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The Apothecary Diaries, volume 4

By Natsu Hyuuga (Translated by Kevin Steinbach)

12 Jan, 2022

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Natsu Hyuuga’s 2015 The Apothecary Diaries: Volume 4 is yet another volume in her secondary world mystery series. Volume 4’s illustrations are by Touko Shino. The 2021 English translation is by Kevin Steinbach. 

Apothecary Maomao is painfully aware she has, thanks to the revelations of Volume 3, become someone who knows too much about high-ranking eunuch Jinshi. Thus, when a fellow servant enlists Maomao’s help in a mundane matter, Maomao welcomes the distraction. This is an error of judgment. 


Although the servants who labour in the rear palace — the Imperial harem — were each sold to the palace, they serve for a limited number of years before being freed. Serving girl Xiaolan is painfully aware leaving the rear palace may be trading a secure position for abject poverty or worse. She appeals to Maomao for help. However, Maomao resists the obvious solution of introducing attractive Xiaolan to the madame of Verdigris House because, having been raised in Verdigris House herself, Maomao is aware that the lot of the average courtesan is an unhappy one. 

Maomao and Xiaolan’s mutual acquaintance Shisui offers another alternative. Shisui has quietly carved out a niche for herself providing the ladies of the rear palace with her services as a masseuse and beauty expert. Were Maomao and Xiaolan to join her, they could make themselves too useful to the ladies to be ejected from the court once their contracts expire. That’s the plan … but matters work out very differently. 

Despite her best efforts, Maomao cannot avoid being drawn into mysteries. The first involves a lady of the court who is not who she appears to be. The second is more personal, but it’s one that Maomao is not in a position to solve for her superiors: who kidnapped Maomao and why?

Nothing for it but for Jinshi to reluctantly solve the mystery himself.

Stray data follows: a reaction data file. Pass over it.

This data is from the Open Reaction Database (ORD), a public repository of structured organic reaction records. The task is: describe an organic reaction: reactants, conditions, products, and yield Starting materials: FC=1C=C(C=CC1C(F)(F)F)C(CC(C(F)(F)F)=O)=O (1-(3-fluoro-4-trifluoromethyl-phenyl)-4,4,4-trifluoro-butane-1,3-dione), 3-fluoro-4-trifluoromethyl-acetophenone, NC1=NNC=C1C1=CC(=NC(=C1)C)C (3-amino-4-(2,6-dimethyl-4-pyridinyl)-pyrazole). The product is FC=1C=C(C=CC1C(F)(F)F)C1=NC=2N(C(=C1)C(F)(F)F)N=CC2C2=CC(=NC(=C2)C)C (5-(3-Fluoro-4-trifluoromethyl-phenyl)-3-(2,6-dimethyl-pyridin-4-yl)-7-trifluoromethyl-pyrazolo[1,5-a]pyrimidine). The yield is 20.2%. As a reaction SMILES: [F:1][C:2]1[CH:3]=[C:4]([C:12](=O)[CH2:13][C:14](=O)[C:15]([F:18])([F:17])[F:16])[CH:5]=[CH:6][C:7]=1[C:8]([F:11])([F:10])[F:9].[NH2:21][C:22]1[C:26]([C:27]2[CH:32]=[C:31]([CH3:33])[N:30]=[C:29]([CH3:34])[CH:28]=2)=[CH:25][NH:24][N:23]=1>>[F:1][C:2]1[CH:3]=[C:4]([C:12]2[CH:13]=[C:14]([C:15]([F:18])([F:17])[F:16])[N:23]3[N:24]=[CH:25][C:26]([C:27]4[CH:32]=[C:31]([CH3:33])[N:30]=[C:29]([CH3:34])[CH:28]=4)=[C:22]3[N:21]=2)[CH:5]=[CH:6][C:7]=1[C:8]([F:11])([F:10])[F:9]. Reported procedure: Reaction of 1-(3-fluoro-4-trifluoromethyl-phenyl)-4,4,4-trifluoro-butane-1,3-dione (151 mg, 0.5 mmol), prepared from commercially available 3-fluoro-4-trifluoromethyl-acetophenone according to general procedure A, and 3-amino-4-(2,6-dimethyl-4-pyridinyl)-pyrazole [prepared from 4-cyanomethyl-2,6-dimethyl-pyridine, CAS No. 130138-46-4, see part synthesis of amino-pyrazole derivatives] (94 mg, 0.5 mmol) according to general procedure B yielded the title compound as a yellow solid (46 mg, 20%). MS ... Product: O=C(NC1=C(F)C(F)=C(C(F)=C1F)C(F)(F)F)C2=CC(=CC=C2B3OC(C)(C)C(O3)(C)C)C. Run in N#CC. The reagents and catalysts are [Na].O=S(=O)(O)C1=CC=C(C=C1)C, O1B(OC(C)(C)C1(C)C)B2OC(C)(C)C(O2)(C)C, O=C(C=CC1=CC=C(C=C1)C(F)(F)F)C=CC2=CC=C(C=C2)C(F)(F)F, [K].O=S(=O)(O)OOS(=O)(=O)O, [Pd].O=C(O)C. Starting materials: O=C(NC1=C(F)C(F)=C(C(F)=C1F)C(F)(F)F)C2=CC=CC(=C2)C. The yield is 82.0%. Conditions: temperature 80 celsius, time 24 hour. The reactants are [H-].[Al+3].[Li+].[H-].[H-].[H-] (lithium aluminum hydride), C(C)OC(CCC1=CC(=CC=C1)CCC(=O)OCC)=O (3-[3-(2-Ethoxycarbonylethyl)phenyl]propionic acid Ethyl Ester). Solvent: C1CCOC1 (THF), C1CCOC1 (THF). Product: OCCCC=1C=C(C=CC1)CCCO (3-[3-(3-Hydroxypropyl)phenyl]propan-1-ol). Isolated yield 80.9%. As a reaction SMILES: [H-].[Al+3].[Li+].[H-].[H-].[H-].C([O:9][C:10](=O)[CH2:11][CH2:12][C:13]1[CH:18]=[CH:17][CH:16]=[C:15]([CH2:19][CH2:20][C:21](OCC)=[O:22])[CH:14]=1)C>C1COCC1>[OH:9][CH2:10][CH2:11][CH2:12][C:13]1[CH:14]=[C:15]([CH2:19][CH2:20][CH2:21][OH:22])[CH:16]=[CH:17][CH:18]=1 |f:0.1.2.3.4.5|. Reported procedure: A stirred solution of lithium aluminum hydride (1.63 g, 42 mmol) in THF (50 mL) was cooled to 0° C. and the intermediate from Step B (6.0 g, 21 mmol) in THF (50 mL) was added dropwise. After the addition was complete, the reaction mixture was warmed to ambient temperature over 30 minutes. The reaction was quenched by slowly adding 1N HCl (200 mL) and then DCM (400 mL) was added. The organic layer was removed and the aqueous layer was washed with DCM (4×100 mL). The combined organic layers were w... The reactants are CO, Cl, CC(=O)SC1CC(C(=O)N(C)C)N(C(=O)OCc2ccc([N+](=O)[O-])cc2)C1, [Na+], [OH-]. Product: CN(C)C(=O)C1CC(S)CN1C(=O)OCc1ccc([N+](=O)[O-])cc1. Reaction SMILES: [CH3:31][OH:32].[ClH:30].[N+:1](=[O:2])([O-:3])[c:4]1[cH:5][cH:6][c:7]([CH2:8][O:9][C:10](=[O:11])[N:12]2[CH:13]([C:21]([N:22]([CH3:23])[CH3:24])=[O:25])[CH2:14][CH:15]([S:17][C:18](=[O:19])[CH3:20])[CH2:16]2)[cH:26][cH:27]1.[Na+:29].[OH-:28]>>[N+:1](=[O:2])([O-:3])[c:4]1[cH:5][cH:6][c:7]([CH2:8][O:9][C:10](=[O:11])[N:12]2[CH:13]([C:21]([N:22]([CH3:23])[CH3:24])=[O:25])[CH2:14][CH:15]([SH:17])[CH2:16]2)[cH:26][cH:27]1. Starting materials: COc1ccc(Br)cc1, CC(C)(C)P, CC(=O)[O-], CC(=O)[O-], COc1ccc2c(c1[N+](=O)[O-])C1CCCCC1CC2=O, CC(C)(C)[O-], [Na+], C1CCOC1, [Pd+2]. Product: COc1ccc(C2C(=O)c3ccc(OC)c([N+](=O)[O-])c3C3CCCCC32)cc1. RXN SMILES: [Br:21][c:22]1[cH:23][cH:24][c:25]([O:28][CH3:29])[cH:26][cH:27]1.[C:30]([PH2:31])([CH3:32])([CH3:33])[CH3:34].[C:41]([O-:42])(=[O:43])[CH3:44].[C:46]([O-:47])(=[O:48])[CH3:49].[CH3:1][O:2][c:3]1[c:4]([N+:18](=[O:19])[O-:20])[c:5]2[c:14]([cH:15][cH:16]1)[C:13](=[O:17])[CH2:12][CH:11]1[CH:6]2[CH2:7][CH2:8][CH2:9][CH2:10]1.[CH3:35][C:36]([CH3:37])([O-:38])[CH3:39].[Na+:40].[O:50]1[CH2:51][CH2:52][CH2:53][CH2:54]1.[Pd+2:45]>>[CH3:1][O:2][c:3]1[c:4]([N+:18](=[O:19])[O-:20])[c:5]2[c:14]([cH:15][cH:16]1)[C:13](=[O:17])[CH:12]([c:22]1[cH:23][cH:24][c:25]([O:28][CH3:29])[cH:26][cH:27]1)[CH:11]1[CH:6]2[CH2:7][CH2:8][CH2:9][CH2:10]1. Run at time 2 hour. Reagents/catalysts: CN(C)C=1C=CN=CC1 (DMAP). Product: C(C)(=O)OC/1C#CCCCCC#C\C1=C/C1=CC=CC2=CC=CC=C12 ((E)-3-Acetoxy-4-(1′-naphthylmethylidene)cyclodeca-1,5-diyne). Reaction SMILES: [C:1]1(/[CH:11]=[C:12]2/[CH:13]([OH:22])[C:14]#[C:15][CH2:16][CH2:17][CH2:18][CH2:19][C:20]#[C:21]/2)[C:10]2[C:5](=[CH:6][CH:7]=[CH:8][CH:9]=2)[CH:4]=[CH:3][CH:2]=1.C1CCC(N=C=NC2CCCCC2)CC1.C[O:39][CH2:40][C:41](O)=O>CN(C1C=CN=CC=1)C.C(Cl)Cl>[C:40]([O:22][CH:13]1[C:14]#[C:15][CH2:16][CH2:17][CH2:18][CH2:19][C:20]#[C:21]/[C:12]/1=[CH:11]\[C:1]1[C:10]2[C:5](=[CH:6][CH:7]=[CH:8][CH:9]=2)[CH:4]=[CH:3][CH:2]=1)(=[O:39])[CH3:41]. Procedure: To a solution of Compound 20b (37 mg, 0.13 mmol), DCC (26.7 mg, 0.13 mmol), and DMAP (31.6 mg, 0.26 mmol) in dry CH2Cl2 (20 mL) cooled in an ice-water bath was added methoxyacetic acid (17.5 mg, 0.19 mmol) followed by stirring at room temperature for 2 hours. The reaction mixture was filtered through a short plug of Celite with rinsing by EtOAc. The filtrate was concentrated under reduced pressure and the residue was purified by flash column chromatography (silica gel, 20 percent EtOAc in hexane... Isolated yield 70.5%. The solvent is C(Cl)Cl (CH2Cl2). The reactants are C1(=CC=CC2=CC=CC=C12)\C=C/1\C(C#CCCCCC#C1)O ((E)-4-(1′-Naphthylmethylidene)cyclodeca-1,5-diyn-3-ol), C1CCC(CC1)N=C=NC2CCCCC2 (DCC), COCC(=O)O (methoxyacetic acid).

~oOo~

As readers of the series already know and readers of this book discover almost immediately, the Big Secret is that Jinshi is not actually a eunuch. How he managed to side step the painstaking examination designed to ensure only actual eunuchs gain access to the imperial harem is a puzzle Maomao does not solve before the solution is handed to her. As it happens, Maomao is aware of the loophole Jinshi used. It just does not occur to her that it applies to him.

The novel’s Big Bad provides a pointed example of what a terrible leader can accomplish, provided only that nobody around them ever has the courage to say no. The mastermind in this volume has invested years pursuing a badly thought-out revenge plot, succeeding to the extent that they do because they have surrounded themselves with sycophants whose jobs would be imperiled if they ever pointed out the whole scheme adds up to a giant suicide pact.

This volume is less about mystery1—Maomao being a viewpoint character, the reader knows exactly who kidnapped her and why — than it is about court politics and consequences. A particularly dismal emperor has long since been replaced, but his bad decisions affect those still alive. Many of the oddities of the rear palace community are the fossil evidence of that emperor’s reign.

I prefer small mysteries to castle opera. That said, this volume moves along nicely, each character having been provided with plausible motivation for acting as they do. It’s in keeping with past volumes that nobody does terrible things for the LOLs. Every antagonist is either working towards a reasonable goal or is too badly damaged to make better decisions. Too bad for them that this isn’t a legal system that recognizes extenuating circumstances. 

Once again, an entertaining volume that did not go where I was expecting it to go. I would sure like to know what will happen in Volume 5, the next volume. Which has been out for years in Japan. However the English translation will not be available until 2022-05-092. I don’t mind deferred gratification provided that it’s right now .

The Apothecary Diaries: Volume 4 is available here (Amazon US), here (Amazon Canada), here (Amazon UK), here (Barnes & Noble), and here (Chapters-Indigo).I did not find it at Book Depository.

1: Maomao does at least get involved in solving a puzzle. Politics in the Empire of Li is a full contact sport with little room for mercy. It’s not enough to avoid breaking the law oneself. Simply being related to lawbreakers can be enough to warrant execution. Maomao is more tender-hearted than she would admit, thus at one point she is saddled with the task of finding some way to prevent a passel of kids from being hanged for having the wrong relatives. 

2: I suppose I could learn Japanese, but that would probably take longer than the five months I will have to wait for the English translation.